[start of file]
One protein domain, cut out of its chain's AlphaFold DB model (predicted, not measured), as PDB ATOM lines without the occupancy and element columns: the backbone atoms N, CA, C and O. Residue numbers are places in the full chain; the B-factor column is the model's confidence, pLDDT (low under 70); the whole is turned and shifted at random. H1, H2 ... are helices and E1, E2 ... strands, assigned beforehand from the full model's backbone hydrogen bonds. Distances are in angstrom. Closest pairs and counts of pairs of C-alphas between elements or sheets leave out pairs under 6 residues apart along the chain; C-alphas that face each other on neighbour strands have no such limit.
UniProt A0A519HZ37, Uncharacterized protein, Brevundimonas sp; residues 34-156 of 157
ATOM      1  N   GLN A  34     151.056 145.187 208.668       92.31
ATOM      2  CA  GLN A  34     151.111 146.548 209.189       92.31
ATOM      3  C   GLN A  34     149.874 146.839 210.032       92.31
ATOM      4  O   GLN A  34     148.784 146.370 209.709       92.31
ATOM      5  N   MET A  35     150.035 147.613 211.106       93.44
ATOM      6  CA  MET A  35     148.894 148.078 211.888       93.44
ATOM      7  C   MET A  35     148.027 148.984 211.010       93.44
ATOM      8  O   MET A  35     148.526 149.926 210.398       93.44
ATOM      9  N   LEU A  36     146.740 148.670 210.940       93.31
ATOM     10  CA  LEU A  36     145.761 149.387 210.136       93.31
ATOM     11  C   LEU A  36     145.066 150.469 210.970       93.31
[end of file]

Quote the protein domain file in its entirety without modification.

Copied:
One protein domain, cut out of its chain's AlphaFold DB model (predicted, not measured), as PDB ATOM lines without the occupancy and element columns: the backbone atoms N, CA, C and O. Residue numbers are places in the full chain; the B-factor column is the model's confidence, pLDDT (low under 70); the whole is turned and shifted at random. H1, H2 ... are helices and E1, E2 ... strands, assigned beforehand from the full model's backbone hydrogen bonds. Distances are in angstrom. Closest pairs and counts of pairs of C-alphas between elements or sheets leave out pairs under 6 residues apart along the chain; C-alphas that face each other on neighbour strands have no such limit.
UniProt A0A519HZ37, Uncharacterized protein, Brevundimonas sp; residues 34-156 of 157
ATOM      1  N   GLN A  34     151.056 145.187 208.668       92.31
ATOM      2  CA  GLN A  34     151.111 146.548 209.189       92.31
ATOM      3  C   GLN A  34     149.874 146.839 210.032       92.31
ATOM      4  O   GLN A  34     148.784 146.370 209.709       92.31
ATOM      5  N   MET A  35     150.035 147.613 211.106       93.44
ATOM      6  CA  MET A  35     148.894 148.078 211.888       93.44
ATOM      7  C   MET A  35     148.027 148.984 211.010       93.44
ATOM      8  O   MET A  35     148.526 149.926 210.398       93.44
ATOM      9  N   LEU A  36     146.740 148.670 210.940       93.31
ATOM     10  CA  LEU A  36     145.761 149.387 210.136       93.31
ATOM     11  C   LEU A  36     145.066 150.469 210.970       93.31